What constitutes a "family"? In his latest book, A.J. Jacobs (famed for lifestyle experiments like trying to live an entire year in accordance with the Bible) delves into the world of genetics and genealogy to try and orchestrate the world's largest family reunion. With his trademark humor and insight, he ends up exploring the interconnectedness of all of humankind.

Find It: Amazon

4. FOR THE SOCIALLY AWARE YOUNG ADULT: THE HATE U GIVE BY ANGIE THOMAS; $18

Cover of The Hate U Give
Amazon

Already caught between the conflicting worlds of the poor neighborhood where she lives and her fancy prep school, 16-year-old Starr Carter finds herself in the middle of a tragedy when her childhood best friend is shot and killed by a police officer. As his death becomes a national flashpoint, it becomes clear that she may be the only person alive who can explain what really happened that night. Angie Thomas's writing has earned praise for being gut-wrenching, searing, and deftly crafted; Publishers Weekly called the book "heartbreakingly topical."

Find It: Amazon

5. FOR FANS OF PRESIDENTIAL HISTORY THAT READS LIKE A NOVEL: THE WARS OF THE ROOSEVELTS: THE RUTHLESS RISE OF AMERICA'S GREATEST POLITICAL FAMILY BY WILLIAM J. MANN; $35

You might think you know the Roosevelts, but historian William J. Mann looks beyond the well-worn stories to expose the bitter rivalries that drove its most famous members' quest for power. Along the way, he examines the Roosevelts who were kept away from the limelight, and the secrets they hold—all told in dramatic style.

Find It: Amazon

6. FOR THE INTREPID TRAVELER: ATLAS OBSCURA: AN EXPLORER'S GUIDE TO THE WORLD'S HIDDEN WONDERS, BY JOSHIA FOER, DYLAN THURAS, AND ELLA MORTON; $35

The book cover for Atlas Obscura's book
Amazon.com

An amusement park in a salt mine? Check. A tree so big it has its own pub? Check. A giant hole that's been spouting flames for 40 years? Check. This guidebook is a compendium of the world's strangest and most wonderful places, and it's guaranteed to inspire some serious wanderlust, especially in more adventurous travelers. For the complete experience, you can also get an awesome wall calendar featuring destinations from the book designed as vintage travel posters; there's a page-a-day desk calendar and explorers' journal too.

Find it: Amazon

7. FOR YOUR FRIEND WHO LOVES WEIRD HISTORY: THE PUBLIC DOMAIN REVIEW SELECTED ESSAYS; $20

The Public Domain Review is one of the premier online destination for fans of curious history. If you know someone who enjoys stories about weird medieval medicine treaties, ancient automata, deranged 18th century scientists, and other odd subjects well off the beaten historical path, look no further than this book of essays (the site's fourth).

Find It: The Public Domain Review

8. FOR PEOPLE WHO LOVE A GOOD MYSTERY: THE BIG BOOK OF ROGUES AND VILLAINS, EDITED BY OTTO PENZLER; $25

Cover of the Big Book of Rogues and Villains
Amazon

At the heart of every good mystery is a (usually dastardly) perpetrator, whether it's a Count Dracula or a Jimmy Valentine. With this anthology, Edgar Award winner Otto Penzler has combed through 150 years of literary history to find 72 stories featuring the most famous and entertaining antiheroes authors have ever been able to dream up.

Find It: Amazon

9. FOR PEOPLE WHO KNOW WHAT THE BORSCHT BELT IS: JEWISH COMEDY: A SERIOUS HISTORY BY JEREMY DAUBER; $28.95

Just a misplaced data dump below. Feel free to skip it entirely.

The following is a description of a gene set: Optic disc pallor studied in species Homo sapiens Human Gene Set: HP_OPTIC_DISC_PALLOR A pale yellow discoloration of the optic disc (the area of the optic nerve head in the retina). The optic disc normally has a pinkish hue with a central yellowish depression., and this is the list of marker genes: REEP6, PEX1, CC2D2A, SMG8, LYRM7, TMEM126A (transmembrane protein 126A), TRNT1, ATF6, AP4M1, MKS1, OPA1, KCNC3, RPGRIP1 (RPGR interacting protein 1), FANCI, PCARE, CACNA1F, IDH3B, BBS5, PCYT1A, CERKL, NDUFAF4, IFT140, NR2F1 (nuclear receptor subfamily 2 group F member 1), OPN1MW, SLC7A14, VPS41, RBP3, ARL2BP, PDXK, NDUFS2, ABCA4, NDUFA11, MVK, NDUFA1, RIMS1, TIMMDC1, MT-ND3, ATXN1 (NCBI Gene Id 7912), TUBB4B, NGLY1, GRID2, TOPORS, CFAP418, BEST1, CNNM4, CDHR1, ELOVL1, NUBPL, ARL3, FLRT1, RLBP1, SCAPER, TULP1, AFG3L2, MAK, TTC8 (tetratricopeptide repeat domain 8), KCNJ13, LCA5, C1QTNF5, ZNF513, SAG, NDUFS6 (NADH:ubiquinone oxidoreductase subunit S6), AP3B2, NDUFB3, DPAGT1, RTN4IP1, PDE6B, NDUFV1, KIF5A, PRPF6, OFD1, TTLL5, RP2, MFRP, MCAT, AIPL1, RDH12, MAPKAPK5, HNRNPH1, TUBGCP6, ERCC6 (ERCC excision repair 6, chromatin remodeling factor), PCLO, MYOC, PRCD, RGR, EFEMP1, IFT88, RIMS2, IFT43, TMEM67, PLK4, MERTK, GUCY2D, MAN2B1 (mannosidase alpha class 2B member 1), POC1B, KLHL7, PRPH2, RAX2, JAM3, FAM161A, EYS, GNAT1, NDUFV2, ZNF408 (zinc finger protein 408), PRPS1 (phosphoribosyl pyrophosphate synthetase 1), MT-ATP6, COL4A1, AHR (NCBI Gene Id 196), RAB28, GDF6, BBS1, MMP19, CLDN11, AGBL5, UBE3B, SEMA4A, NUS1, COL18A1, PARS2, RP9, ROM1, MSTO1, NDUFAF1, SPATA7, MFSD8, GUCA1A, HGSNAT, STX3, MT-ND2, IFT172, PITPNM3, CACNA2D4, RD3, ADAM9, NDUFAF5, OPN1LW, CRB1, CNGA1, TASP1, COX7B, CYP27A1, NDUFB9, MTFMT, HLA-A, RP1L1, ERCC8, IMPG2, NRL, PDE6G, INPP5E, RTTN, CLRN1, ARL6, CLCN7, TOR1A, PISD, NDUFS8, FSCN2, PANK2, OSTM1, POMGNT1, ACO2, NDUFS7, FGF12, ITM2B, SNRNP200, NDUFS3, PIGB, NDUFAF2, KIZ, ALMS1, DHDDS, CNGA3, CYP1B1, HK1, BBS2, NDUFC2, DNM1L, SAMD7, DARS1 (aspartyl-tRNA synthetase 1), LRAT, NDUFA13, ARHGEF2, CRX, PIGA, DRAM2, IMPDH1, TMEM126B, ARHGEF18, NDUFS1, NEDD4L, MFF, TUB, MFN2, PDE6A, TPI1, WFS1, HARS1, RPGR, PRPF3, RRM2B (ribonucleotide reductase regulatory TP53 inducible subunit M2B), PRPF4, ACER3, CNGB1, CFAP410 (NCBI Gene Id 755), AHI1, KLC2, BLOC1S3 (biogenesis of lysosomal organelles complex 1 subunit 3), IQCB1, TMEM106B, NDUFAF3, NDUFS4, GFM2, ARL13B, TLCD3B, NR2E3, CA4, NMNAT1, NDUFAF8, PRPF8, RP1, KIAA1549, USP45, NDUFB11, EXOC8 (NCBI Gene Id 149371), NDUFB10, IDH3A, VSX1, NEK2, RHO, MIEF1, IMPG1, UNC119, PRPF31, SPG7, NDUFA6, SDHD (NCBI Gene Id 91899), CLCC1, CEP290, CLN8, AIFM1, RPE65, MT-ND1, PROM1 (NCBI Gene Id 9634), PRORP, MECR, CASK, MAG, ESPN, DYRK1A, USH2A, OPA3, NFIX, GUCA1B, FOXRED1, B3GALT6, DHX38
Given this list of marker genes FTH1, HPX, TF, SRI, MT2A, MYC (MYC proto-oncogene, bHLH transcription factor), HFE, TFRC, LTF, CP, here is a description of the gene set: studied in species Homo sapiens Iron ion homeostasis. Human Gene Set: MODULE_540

Jews and humor go together like challah and Manischewitz (after all, as my bubbie says, if you don't laugh, you'll cry). In this "serious history," Columbia professor Jeremy Dauber considers the origins of Jewish humor in Biblical times through its life on Twitter today; how it's reflected—and even influenced—Jewish history; the production of major archetypes like the Jewish mother; and the prominence of Jewish comedians like Sarah Silverman and Larry David. You don't have to be Jewish to love it, but it may help you understand the in-jokes.

Find It: Amazon

10. FOR YOUR FRIEND WHO LOVES DARK SHORT STORIES: HER BODY AND OTHER PARTIES, BY CARMEN MARIA MACHADO; $16

Book cover for Her Body and Other Parties
Amazon

A story told in the form of Law & Order episode summaries. A strange plague that makes girls go invisible, as narrated by a mall worker. A recollection of romantic encounters with the last of humanity’s survivors. In this collection, Carmen Maria Machado fuses urban legends, dystopian tropes, and heavy helpings of sexuality to create a new kind of magical realism strangely appropriate to our era. The images will haunt you long after you put the book down, if you let them.

Find It: Amazon

11. FOR THE PERSON WHO LOVES BIG-DEAL LITERARY NOVELS AND ALSO ABRAHAM LINCOLN: LINCOLN IN THE BARDO, BY GEORGE SAUNDERS; $18

A meditation on sorrow and the Civil War populated by a rag-tag group of ghosts, Lincoln in the Bardo starts with the real-life death of 11-year-old Willie Lincoln, Abraham's son. In the book, Willie has entered the Bardo—a Tibetan Buddhist term for a transitional limbo—where there's a fierce struggle underway for his soul.

Find It: Amazon

12. FOR THE GENERALIST: A BOOK-OF-THE-MONTH SUBSCRIPTION; $45 FOR THREE MONTHS

A book of the month club subscription box with gift trappings nearby
Book of the Month Club

Can’t decide what to get, but feeling generous? Give your friend who loves to read a new hardcover book of their choice every month. Literary fans who are short on time will love having someone else do the legwork to find the best new novels; plus, there’s early access to new releases. Prices vary depending on the length of the subscription, and there’s a deal right now where you can get a month free when you give a subscription as a gift.

Find It: Book of the Month